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Banff Film Festival’s World Tour visits for three-day run

Sun., Nov. 14, 2010, 12:02 a.m.

Some of the most remote places and cultures on earth are coming to Spokane this week. They’ll be featured in the work of intrepid filmmakers who match outdoor skills and creativity with state of the art imaging technology.

Fresh from Alberta, the World Tour of flicks selected from last week’s Banff Mountain Film Festival will be screened at the Bing Crosby Theater Friday through Sunday.

Roughly two dozen films to be shown in the three-day run will lift audiences to the top of K2, the world’s second-highest peak, and drop them into the depths of the earth’s caving frontiers.

In between, viewers can expect to go paddling, skiing, boarding, biking along with some great story telling and insights on mountain culture.

As usual, the evenings will be sprinkled with suspense, awe, laughter and amazement at what people can risk and survive, said Phil Bridgers of Mountain Gear, which sponsors the World Tour in Spokane.

Bridgers was in Banff for the festival and a film-watching bender. He said he personally viewed 31 of the festival’s film competition finalists last week.

The 35th annual Banff festival was a showcase for the world’s best films on mountain subjects – climbing, culture, environment, exploration, adventure and sport.

This year’s event attracted 257 entries from 35 countries. Judges whittled the field to about 60 films screened during the nine-day festival before a jury awarded more than $40,000 in cash and prizes.

“Once again, the quality of the films and the grass roots productions have risen to another level because of the quality of cameras and editing,” he said.

Michael Boge of Mountain Fever in Coeur d’Alene also attended the festival. “The films this year were excellent and probably the best I have seen in Banff in the last seven years,” he said.

Boge sponsors the World Tour in Coeur d’Alene and Sandpoint during winter to raise money for youth charities in Peru and North Idaho.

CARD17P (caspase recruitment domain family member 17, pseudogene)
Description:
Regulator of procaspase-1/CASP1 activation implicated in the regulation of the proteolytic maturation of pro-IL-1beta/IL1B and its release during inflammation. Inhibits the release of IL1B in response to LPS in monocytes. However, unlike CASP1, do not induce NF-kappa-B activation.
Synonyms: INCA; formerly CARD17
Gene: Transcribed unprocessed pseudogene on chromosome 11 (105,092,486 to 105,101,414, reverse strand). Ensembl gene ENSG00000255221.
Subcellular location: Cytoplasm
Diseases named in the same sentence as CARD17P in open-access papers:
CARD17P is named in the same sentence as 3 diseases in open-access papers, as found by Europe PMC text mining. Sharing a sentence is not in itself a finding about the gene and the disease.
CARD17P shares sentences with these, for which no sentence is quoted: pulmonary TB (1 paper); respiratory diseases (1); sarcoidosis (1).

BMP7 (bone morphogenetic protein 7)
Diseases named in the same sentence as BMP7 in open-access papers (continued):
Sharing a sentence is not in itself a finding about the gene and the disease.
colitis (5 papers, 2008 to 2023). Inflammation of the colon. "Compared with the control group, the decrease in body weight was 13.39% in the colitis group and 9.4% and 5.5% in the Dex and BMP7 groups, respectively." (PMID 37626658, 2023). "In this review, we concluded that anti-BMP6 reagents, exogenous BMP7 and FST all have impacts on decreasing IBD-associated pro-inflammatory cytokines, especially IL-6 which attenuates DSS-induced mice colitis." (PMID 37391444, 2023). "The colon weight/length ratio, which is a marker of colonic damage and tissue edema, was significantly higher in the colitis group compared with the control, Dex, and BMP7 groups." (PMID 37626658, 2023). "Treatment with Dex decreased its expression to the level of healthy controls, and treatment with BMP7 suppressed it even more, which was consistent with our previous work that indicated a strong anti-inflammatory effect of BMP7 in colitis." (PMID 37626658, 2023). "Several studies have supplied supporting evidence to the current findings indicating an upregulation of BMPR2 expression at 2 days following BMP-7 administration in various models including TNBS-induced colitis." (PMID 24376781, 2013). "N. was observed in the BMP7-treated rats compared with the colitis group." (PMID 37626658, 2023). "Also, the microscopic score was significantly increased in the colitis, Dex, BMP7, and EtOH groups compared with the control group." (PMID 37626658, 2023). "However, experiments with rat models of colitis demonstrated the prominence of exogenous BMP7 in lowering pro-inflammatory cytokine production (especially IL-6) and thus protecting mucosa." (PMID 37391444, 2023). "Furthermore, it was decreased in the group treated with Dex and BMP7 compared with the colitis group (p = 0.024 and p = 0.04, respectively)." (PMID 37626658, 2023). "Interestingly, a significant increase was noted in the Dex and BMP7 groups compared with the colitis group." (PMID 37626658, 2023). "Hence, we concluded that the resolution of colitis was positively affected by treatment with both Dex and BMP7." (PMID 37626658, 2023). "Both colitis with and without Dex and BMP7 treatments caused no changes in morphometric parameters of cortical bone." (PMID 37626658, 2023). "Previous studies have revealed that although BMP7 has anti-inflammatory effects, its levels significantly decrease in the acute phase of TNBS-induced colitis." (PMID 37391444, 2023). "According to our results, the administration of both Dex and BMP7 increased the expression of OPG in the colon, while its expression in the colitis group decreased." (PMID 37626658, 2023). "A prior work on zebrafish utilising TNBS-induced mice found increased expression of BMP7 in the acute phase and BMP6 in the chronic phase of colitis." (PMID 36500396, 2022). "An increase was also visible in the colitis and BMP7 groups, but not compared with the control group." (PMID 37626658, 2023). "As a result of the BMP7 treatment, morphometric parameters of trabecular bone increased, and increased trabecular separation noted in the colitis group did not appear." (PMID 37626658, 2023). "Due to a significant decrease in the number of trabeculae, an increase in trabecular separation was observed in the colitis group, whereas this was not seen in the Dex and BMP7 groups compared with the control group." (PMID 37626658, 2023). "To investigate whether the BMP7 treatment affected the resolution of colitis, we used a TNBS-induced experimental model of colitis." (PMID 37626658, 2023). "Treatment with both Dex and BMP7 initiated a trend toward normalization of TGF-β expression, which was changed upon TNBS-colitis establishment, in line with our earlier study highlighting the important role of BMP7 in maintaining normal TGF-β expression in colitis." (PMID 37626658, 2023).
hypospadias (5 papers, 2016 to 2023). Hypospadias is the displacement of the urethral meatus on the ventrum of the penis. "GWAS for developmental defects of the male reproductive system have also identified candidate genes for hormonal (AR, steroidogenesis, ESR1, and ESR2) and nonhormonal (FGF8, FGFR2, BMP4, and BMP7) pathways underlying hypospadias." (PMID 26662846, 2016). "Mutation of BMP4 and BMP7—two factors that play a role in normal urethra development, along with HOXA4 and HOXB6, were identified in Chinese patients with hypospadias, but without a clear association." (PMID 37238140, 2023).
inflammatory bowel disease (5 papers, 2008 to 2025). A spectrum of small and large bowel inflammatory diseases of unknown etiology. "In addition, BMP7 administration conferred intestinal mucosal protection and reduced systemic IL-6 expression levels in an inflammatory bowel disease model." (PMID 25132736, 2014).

In the next year, the World Tour will usher a selection of the competition finalists to 30 countries and 360 locations.

Spokane is among the first stops on the post-festival tour. The exact lineup is being determined this week as license agreements are worked out.

But Bridgers had a pretty solid slate of core films for the Spokane audience.

Expect to pucker up when a daredevil BASE jumper wearing a wing suit and helmet cam leaps out of a helicopter over The Matterhorn and jets down along a ridge sometimes skimming just 5-10 feet above the rocks.

At least two films play off productions that caused a stir among audiences last year.

Those who were amazed at teenage free-climbing phenom Alex Honnold’s solo of Yosemite’s Half Dome will marvel at The Swiss Machine ( v=VUWBbepsdmY/), where Ueli Steck, perhaps the greatest speed alpinist, posts record-breaking ascents in the Alps before joining Honnold in Yosemite, where the duo makes a vertical sprint up The Nose of El Capitan in 2 hours, 47 minutes.

“Most good climbing teams take three days,” Bridgers said, putting the feat in perspective.

Viewers depressed by last year’s tragic film about a sea kayaker who died trying to become the first person to paddle from Australia to New Zealand will be buoyed by the story of two men who succeeded in his wake.

Crossing the Ditch ( .au/) tells of the 1,400-mile muscle-powered voyage in the treacherous Tasman Sea.

“They had a high-tech kayak with things like solar panels,” Bridgers said. “They paddled outside but had an enclosed cockpit. They finished in 62 days, including something like 11 days when they were trapped in a huge eddy so strong they couldn’t paddle out of it.”

They were on the water so long, barnacles began forming on the bottom of their kayak. But when they got in the water to clean them off and improve the performance of their boat, they attracted sharks.

The latest technology plays a big role in As It Happens (camp4collective .com /?p=30/), as two climbers file video dispatches from their attempt at the first ascent of Nepal’s 6,000-meter-high Tawoche Himal.

In contrast, Last Paradise ( relies largely on archival film starting in the 1960s to follow a bunch of kids that launches its surfing prowess into extreme sport innovations from sea to snow.

“For example, they used their surf boards for snowboards, but they didn’t have bindings, so they were using suction cups to fasten themselves on their boards,” Bridgers said.

As always, terse films will add spark to the theater.

The Longest Way ( extras/thevideo/), winner of the award for best short mountain film, travels 4,000 miles across China in five minutes. It tells a complex story in a spare and creative way featuring a stop-motion chronicle of Christoph Rehage’s face and unleashed facial hair growth.

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